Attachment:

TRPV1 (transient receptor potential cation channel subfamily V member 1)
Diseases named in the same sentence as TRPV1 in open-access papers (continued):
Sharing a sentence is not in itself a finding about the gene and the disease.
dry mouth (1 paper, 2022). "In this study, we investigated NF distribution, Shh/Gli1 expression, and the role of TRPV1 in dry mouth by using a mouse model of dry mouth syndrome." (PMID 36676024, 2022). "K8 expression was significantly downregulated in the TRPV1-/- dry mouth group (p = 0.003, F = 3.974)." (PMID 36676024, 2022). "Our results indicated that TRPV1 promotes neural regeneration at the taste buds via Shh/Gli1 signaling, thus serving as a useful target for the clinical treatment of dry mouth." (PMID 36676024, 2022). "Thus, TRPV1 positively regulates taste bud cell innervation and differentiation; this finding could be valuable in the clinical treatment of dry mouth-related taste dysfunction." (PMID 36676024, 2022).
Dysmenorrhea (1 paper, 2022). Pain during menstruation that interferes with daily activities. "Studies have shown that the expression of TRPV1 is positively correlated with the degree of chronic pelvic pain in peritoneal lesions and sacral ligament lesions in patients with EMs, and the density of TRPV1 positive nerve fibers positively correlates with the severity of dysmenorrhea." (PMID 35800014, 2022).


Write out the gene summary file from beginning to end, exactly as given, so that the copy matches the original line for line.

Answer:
TRPV1 (transient receptor potential cation channel subfamily V member 1)
Diseases named in the same sentence as TRPV1 in open-access papers (continued):
Sharing a sentence is not in itself a finding about the gene and the disease.
dry mouth (1 paper, 2022). "In this study, we investigated NF distribution, Shh/Gli1 expression, and the role of TRPV1 in dry mouth by using a mouse model of dry mouth syndrome." (PMID 36676024, 2022). "K8 expression was significantly downregulated in the TRPV1-/- dry mouth group (p = 0.003, F = 3.974)." (PMID 36676024, 2022). "Our results indicated that TRPV1 promotes neural regeneration at the taste buds via Shh/Gli1 signaling, thus serving as a useful target for the clinical treatment of dry mouth." (PMID 36676024, 2022). "Thus, TRPV1 positively regulates taste bud cell innervation and differentiation; this finding could be valuable in the clinical treatment of dry mouth-related taste dysfunction." (PMID 36676024, 2022).
Dysmenorrhea (1 paper, 2022). Pain during menstruation that interferes with daily activities. "Studies have shown that the expression of TRPV1 is positively correlated with the degree of chronic pelvic pain in peritoneal lesions and sacral ligament lesions in patients with EMs, and the density of TRPV1 positive nerve fibers positively correlates with the severity of dysmenorrhea." (PMID 35800014, 2022).